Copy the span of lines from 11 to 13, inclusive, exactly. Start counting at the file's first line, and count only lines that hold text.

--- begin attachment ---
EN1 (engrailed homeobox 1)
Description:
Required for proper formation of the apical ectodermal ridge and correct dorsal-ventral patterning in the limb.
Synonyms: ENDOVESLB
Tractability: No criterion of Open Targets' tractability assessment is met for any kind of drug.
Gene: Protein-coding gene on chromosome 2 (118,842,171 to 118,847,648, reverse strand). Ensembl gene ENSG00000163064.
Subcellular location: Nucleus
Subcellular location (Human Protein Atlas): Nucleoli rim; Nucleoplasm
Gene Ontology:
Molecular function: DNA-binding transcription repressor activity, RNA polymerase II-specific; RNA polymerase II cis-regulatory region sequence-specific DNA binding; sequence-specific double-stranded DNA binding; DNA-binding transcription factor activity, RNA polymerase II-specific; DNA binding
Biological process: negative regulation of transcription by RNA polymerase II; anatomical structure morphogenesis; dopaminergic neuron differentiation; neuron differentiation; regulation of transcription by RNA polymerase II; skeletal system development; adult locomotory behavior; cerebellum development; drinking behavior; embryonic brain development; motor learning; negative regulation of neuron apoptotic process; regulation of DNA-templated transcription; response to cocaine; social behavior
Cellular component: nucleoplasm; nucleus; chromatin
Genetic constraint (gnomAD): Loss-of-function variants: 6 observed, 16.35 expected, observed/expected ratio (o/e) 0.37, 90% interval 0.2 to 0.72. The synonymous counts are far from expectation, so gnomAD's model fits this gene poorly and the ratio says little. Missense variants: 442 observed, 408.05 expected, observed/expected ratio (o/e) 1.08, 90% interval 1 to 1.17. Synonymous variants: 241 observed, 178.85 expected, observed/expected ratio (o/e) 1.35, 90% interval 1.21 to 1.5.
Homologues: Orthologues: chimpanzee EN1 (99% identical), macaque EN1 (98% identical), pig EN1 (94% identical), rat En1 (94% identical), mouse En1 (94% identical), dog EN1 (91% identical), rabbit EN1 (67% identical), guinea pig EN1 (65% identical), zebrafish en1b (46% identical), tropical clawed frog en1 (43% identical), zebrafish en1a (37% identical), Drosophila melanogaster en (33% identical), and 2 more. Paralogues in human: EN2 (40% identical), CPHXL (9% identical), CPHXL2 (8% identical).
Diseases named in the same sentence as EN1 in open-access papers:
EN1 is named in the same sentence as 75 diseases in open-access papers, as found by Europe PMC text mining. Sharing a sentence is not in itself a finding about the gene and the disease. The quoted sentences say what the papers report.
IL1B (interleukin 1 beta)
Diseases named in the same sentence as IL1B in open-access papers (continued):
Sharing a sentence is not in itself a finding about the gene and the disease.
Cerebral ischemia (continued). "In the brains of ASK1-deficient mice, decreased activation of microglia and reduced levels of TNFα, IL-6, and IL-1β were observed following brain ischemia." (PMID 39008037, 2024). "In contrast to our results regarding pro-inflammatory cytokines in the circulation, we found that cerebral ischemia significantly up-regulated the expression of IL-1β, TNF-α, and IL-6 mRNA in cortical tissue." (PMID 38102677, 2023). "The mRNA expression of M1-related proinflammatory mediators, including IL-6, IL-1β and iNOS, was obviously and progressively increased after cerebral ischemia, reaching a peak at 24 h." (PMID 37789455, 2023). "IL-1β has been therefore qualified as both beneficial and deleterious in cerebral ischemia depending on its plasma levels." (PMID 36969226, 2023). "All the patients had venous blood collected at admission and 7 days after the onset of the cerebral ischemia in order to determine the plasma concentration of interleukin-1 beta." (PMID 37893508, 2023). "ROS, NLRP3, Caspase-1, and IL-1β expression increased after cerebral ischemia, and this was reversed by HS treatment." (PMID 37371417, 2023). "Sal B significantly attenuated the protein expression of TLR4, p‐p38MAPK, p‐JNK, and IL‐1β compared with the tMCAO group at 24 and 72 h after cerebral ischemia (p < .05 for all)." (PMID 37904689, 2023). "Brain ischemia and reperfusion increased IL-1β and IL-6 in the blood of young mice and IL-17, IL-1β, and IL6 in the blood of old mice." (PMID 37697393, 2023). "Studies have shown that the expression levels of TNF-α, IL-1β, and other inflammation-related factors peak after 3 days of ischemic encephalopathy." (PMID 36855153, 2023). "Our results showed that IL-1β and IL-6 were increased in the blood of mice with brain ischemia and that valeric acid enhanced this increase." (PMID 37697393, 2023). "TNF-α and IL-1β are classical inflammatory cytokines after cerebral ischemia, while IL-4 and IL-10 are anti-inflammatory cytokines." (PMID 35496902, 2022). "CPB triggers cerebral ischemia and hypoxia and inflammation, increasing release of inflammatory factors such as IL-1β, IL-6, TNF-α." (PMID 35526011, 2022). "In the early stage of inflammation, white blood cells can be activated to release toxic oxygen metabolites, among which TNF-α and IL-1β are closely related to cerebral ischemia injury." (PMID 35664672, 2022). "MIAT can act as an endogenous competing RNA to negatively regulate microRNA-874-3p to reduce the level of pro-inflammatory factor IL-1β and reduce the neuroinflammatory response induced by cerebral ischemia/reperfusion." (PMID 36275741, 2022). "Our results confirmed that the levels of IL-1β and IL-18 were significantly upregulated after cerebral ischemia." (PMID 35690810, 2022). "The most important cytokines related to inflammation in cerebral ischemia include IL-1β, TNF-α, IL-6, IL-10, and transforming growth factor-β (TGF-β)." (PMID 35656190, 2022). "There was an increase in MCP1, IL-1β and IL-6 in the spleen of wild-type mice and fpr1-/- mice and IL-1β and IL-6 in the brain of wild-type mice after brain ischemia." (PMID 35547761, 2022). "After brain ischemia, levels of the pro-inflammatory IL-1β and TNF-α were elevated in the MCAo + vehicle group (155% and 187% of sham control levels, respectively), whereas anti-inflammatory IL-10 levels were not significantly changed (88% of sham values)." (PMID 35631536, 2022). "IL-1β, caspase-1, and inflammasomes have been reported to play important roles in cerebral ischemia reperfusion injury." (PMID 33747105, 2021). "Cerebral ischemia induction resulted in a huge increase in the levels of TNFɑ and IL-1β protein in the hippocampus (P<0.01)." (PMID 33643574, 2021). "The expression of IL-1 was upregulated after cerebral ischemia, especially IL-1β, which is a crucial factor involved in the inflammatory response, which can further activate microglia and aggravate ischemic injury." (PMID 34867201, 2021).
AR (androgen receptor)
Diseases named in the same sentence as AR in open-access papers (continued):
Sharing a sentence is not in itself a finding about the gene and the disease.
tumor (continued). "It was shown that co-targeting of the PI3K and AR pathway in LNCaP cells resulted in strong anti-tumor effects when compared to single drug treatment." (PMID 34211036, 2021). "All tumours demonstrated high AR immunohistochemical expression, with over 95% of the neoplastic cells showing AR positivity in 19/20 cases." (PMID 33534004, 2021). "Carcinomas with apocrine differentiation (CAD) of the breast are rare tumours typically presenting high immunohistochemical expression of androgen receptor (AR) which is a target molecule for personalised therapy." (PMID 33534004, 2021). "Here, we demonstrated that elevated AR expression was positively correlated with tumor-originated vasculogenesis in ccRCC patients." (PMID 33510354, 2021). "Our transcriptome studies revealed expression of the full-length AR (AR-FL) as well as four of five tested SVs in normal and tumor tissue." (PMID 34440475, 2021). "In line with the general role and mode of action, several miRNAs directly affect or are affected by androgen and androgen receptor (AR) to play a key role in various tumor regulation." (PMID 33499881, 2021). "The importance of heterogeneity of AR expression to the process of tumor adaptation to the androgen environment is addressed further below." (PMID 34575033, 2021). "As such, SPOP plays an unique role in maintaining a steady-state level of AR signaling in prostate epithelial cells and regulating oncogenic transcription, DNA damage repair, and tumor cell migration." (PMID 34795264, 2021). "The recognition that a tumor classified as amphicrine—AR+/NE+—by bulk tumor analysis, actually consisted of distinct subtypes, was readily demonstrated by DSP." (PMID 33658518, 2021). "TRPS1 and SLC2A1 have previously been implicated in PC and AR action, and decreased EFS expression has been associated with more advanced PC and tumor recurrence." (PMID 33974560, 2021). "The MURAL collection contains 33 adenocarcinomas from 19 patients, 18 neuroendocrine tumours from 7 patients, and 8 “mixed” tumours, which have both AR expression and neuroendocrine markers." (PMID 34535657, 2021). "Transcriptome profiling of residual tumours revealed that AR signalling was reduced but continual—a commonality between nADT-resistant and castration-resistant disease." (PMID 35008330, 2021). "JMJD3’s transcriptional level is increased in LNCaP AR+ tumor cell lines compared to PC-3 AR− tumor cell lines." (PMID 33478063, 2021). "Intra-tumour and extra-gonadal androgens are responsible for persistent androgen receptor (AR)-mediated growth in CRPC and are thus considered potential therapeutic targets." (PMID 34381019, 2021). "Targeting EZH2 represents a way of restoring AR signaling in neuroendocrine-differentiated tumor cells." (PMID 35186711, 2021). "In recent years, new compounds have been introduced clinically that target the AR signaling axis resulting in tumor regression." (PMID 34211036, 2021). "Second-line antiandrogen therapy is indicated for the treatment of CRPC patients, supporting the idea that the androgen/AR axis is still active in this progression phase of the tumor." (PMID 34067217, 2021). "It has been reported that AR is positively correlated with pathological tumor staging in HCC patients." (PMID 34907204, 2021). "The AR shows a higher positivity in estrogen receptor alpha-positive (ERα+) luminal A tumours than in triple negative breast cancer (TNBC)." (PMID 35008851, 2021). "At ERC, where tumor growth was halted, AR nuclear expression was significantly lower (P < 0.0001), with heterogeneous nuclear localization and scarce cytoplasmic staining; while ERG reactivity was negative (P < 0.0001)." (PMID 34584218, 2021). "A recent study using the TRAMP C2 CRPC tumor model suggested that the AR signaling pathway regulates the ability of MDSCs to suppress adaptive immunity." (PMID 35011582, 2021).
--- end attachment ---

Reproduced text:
Biological process: negative regulation of transcription by RNA polymerase II; anatomical structure morphogenesis; dopaminergic neuron differentiation; neuron differentiation; regulation of transcription by RNA polymerase II; skeletal system development; adult locomotory behavior; cerebellum development; drinking behavior; embryonic brain development; motor learning; negative regulation of neuron apoptotic process; regulation of DNA-templated transcription; response to cocaine; social behavior
Cellular component: nucleoplasm; nucleus; chromatin
Genetic constraint (gnomAD): Loss-of-function variants: 6 observed, 16.35 expected, observed/expected ratio (o/e) 0.37, 90% interval 0.2 to 0.72. The synonymous counts are far from expectation, so gnomAD's model fits this gene poorly and the ratio says little. Missense variants: 442 observed, 408.05 expected, observed/expected ratio (o/e) 1.08, 90% interval 1 to 1.17. Synonymous variants: 241 observed, 178.85 expected, observed/expected ratio (o/e) 1.35, 90% interval 1.21 to 1.5.